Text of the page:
Due to the dilapidated nature of the park for years after it’s closure, it could easily have set the stage for some gory 1980s horror flick, and indeed there were reports of strange voices and ghost sightings within the abandoned park from those who visited it. The decaying and dangerous structures were like a beacon calling out urban explorers who seemed to find the location popular, however, since 2018 the area has been mostly outfitted with solar panels and all remains of the park attractions have disappeared.
The legend Takakonuma Greenland still lives on as pictures and stories about the park continue to surface on the Internet from time to time, but that is the first and last stop for anyone looking to test their courage in the park these days.
The Round Schoolhouse
Built over a century ago in the town of Bibai in Hokkaido Prefecture, the Round Schoolhouse (which gets its name from its design), was abandoned in the 1970s and has played host to numerous reports of paranormal activity. After the building was abandoned due to economic reasons, the desks, chairs, and other miscellaneous school-related items remained as they were for the past few decades, waiting for the young students who will never return.
Perhaps the first report of paranormal activity at the school was an instance of a little who was spirited away right in front of her classmates. According to the legend, searches for the missing girl turned up nothing from the police. After its closure, more rumors began to spread of will-o-the-wisp sightings, howls from within the ruins, and the ghost of the missing girl roaming the school grounds.
Shadow Men and Dark Portals
In a more sinister report from three urban explorers, a dark figure appeared in the woods around the school and attacked the trio who barely made it back to their car on time. Allegedly, the figure hit the car with a great force before disappearing into nothing. Other stories claim the site to be a possible portal to another plane of existence, with more dark figures emerging from some shimmering space in the walls of the school.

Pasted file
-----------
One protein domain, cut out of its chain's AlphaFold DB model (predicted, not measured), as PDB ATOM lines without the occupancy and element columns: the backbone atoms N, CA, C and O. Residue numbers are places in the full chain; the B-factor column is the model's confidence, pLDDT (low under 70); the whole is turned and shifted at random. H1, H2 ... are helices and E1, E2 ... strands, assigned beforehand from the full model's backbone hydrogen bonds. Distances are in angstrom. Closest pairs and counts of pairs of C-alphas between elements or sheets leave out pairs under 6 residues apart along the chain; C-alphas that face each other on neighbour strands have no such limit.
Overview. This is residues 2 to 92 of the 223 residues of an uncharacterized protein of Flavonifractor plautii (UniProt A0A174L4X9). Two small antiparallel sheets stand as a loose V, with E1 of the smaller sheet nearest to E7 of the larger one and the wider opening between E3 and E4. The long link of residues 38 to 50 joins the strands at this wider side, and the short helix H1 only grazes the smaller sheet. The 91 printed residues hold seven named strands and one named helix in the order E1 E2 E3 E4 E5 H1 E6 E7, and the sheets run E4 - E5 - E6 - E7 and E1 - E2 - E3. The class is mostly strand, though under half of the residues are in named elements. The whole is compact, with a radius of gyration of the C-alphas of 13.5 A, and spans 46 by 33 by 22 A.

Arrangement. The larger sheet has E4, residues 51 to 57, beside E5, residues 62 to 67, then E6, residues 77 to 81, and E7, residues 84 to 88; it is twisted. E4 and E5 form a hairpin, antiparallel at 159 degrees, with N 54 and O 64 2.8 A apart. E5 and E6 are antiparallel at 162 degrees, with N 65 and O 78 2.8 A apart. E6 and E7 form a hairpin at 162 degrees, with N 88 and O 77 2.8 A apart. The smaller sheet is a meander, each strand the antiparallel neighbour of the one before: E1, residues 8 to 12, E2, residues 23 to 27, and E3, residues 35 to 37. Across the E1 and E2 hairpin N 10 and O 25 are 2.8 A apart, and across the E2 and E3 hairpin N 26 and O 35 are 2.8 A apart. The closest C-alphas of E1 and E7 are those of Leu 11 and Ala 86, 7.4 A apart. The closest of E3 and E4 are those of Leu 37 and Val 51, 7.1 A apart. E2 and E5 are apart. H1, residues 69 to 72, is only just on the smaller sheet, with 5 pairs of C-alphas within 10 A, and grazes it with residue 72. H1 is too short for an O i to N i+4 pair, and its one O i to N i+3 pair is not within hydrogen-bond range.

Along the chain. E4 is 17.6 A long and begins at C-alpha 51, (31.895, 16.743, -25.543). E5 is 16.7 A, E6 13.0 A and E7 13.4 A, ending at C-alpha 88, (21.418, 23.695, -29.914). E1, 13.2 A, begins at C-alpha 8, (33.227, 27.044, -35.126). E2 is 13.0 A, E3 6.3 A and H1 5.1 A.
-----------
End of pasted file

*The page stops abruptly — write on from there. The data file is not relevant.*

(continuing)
Although there were never any official reports of incidents at the school, whatever the case may be, the round schoolhouse should not be trespassed upon.
This last place on our list is also host to some ghost stories, a major historical event, and is legitimately the most dangerous of the spots we will discuss.
A Disaster Waiting to Erupt
One of the Bonin Islands in the Pacific Ocean far south of the Japanese mainland, Iwojima Island has forever been ingrained in the cultural consciousness as a historical battlefield in WWII. However, its significance does not stop there, as it is also home to Mt. Suribachi, a 161m high volcano that has been listed as the most dangerous active volcano in the world according to the University of Manchester. It is said that there is a chance of this volcano erupting sometime in the next 100 years, which would, in turn, lead to huge 25 meter-high tsunami waves hitting the coasts of both China and Japan, leading to a potential death toll in the millions.
Spirits of Fallen Soldiers
The ghost stories of Iwojima are not surprisingly related to the 40-day battle waged on the island, in which many thousands of soldiers on both the US and Japanese side lost their lives. Iwojima currently holds a base for the Japanese Self-Defense Forces, and those stationed on the island have reportedly encountered the spirits of the soldiers who lost their lives there many years ago.
Whether you would like to or not, it is nearly impossible to visit Iwojima, as it is restricted to military personnel only.
While ghosts, mysterious happenings, and stories from beyond the grave are fun to tell in the dark of a warm summer’s evening in Japan, please keep in mind that the places discussed today, whether haunted or not, could cause legitimate risk to life and limb and should not be visited in person. In addition, while testing one’s courage might be appealing for cheap thrills, most of these areas are located on restricted land or private property, so a visit would also mean breaking the law. Having said that, hopefully, today’s article managed to satisfy any interest you have in the Japanese occult and scary places around Japan.
Title image: Tertia van Rensburg/Unsplash
BONUS! Gunkanjima: A Creepy Place You Can Actually Visit
You may be feeling a bit frustrated with all the talk of places you are not allowed go, so here is a quick highlight on an abandoned island city off the coast of Nagasaki that is open to visitors.
Hashima Island, also commonly known as Gunkanjima, or "Battleship Island", is the remains of an undersea coal-mining city, which was abandoned in the 1970s after the coal reserves were depleted. If you have a feeling of deja vu when looking at Gunkanjima, it may be because you have actually seen its post-apocalyptic landscape used in shooting scenes for the film Skyfall from the James Bond franchise among various other films and documentaries.
Getting access to Gunkanjima is straightforward and will cost you somewhere between 3600 - 4500 yen. Simply book a boat tour with one of the many available companies in Nagasaki and take the 50-minute ride out to the island where you can enjoy exploring the remains of the city for about 1 hour before heading back to the mainland. Booking a boat and tour in English can be done from this page.
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The information in this article is accurate at the time of publication.